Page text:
Animal grouping and model set up

A total of 72 male SD rats weighing 200-250 g were randomly assigned to one of five groups. Group A (control group) had eight rats which were garaged once with 1 ml PBS at the baseline. Sixteen rats in group B (HSOS model group) were garaged once with 230 mg/kg MCT at the baseline. The other 16 rats in group C (low dose LMWH treatment group) were treated with LMWH at a dose of 200IU/kg/d (Q12h, SC)in addition to MCT garage. The treatment of rats in group D (high dose LMWH treatment group) was similar to group C but the dose of LMWH was 400IU/kg/d. Sixteen rats in group E (defibrotide treatment group) were injected with defibrotide through tail venous daily at the dose of 50 mg/kg/d in addition to MCT garage. At the end of day 7, there were 8, 7, 10, 12 and 13 rats survived in group A to E and the survival rates were 100%, 43.8%, 62.5%,75.0% and 81.3%, respectively (Fig. 1).

Fig. 1
figure 1

Experimental protocol for assessment of effectiveness of defibrotide for hepatic sinusoidal obstruction syndrome. MCT, monocrotaline; LMWH, low molecular weight heparin.

Blood and liver sample collection and testing

Rats were starved for 12 h and had access to water freely. On the day 0, 1 ml saline or MCT, was garaged at 9 AM. The survived rats were sacrificed on the 7th day at 9 AM. The rats were weighed and anesthetized with 2% pentobarbital sodium at the dose of 2 mg /kg. Blood sample was drawn from the abdominal aorta to test ALT, AST, bilirubin, white blood cell (WBC), plasma tumor necrosis factor-α (TNF-α), and plasminogen activator inhibitor-1 (PAI-1) (ELISA kit, provided by Dade Behring Inc.). Rat liver was taken out and the left lateral lobe of the liver was fixed immediately in 4% paraformaldehyde. After hematoxylin and eosin (H&E) staining and Masson staining, a single pathologist evaluated the histology of HSOS. The severity of HSOS was quantified using the DeLeve score system [9]. In brief, eight pathology lesions were described, weighted, and added up. The lesions were:1) endothelial damage of the central venule (CV); 2) coagulative necrosis of hepatocytes; 3) subendothelial hemorrhage of the CV; 4) sinusoidal hemorrhage; 5) subendothelial fibrosis of the CV; 6) adventitial fibrosis of the CV; 7) inflammation of the CV, and 8) lobular inflammation. The lesions were classified as early HSOS (if CV fibrosis was grade 0–1) and late HSOS (if CV fibrosis was grade 2–3). The score of early HSOS was calculated by adding the individual scores for lesion 1, lesion 2, and lesion 3 or 4 together (the higher score was selected and added on). The score of late HSOS was calculated by adding score of lesion 1 with score of lesions 3 or 4 (the higher score was selected and added on), and lesion 5 or 6 (the higher score was selected and added on). No matter the stage of HSOS, 2 or 3 points were classified as mild injury, 4 to 6 points as moderate injury, and 7 to 9 points as severe injury.


Descriptive values were expressed as mean ± standard deviation (SD). Student t-test or Mann-Whitney-Wilcoxon test was used to assess continuous variables according to value distributions. Categorical variables were summarized using frequencies and percentages, and data were compared using Pearson’s Chi-square or Fisher’s exact tests as needed. The χ2 test was also used if indicated. The Statistical Package for Social Science for Windows, version 19.0 (SPSS Inc., IBM, New York) was used for data analyses. All comparison tests between two groups were 1-tailed with a 95% confidence interval. The survival differences were analyzed using the Kaplan-Meier method, with the Kaplan-Meier estimates being compared using a log-rank test. The statistical significance was set at the p-value of < 0.05.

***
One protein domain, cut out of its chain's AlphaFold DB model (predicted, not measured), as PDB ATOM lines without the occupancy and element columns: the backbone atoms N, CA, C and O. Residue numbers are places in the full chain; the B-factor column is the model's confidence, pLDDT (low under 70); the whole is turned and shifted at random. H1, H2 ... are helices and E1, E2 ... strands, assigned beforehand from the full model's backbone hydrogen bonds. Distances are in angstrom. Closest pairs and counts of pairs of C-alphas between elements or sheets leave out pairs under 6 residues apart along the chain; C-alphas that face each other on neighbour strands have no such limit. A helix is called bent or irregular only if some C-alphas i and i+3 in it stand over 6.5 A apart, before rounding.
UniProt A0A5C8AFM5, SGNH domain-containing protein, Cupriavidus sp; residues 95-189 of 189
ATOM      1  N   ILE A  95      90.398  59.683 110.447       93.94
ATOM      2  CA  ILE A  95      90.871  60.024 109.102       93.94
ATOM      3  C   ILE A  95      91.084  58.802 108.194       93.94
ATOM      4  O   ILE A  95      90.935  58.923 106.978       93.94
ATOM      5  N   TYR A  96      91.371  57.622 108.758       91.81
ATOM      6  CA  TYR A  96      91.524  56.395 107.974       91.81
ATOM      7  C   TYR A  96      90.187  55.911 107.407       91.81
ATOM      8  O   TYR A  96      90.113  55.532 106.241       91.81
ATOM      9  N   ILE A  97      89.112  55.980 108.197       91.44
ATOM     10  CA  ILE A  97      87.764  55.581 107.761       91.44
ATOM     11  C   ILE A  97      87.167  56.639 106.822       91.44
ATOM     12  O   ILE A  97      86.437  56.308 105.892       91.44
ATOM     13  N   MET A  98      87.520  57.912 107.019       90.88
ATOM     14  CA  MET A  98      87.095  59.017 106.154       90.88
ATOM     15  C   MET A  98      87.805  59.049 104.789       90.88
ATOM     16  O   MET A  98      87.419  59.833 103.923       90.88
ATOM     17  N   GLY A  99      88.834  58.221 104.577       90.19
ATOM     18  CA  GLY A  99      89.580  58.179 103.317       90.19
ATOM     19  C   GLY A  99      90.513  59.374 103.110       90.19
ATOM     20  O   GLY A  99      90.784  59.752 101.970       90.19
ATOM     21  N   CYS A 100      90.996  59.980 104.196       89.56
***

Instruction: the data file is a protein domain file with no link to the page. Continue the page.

The pathology characteristics of MCT induced HSOS

The liver histology of group A (control group) was normal under light microscopy, as shown in Fig. 2A and 2B. In the model group (group B), the histology exhibited typical lesion of HSOS, such as hepatic sinus dilation, congestion, endothelial injury of the central lobular vein, coagulative necrosis of hepatocytes, and infiltration of inflammatory cells (Fig. 2C and 2D). Masson staining showed fibrin deposition in the subendothelial, adventitia of hepatic sinuses and central veins (Fig. 2E and 2F).The pathology findings indicated that the HSOS model had been successfully established.

Fig. 2
figure 2

The pathology results of each group. Figure 2A and 2B: Control group, the structure of hepatic lobules was intact, and there was no degeneration, necrosis, inflammatory cell infiltration or fibrin disposition. Figure 2C: model group, sinusoidal hemorrhage. Figure 2D: model group, coagulative necrosis. Figure 2E and 2F: model group, bilirubin deposition in the subendothelial, adventitia of hepatic sinuses and central veins. Figure 2G: defibrotide group, sinusoidal hemorrhage but much less than in Fig. 2C. Figure 2H: defibrotide group, slight subendothelial and advential fibrosis much less than in Fig. 2E and 2F.

The effectiveness of LMWH and defibrotide on HSOS assessed by liver pathology

According to the DeLeve score system, the liver pathology of each survived rat was assessed and classified (Table 1). Liver injuries in groups C, D, and E were much less than in group B (Fig. 2G and 2H). Six rats in group C were moderate injury and 4 rats were severe injury. The typical lesions were sinusoidal hemorrhage and adventitial fibrosis of the CV. In group D, there were 2, 7 and 3 rats with mild, moderate and severe injury, respectively. In group E, the numbers were 1, 11 and 1, respectively. (Fig. 3)

Table 1 Severity of liver injury assessed by DeLeve score (n (%))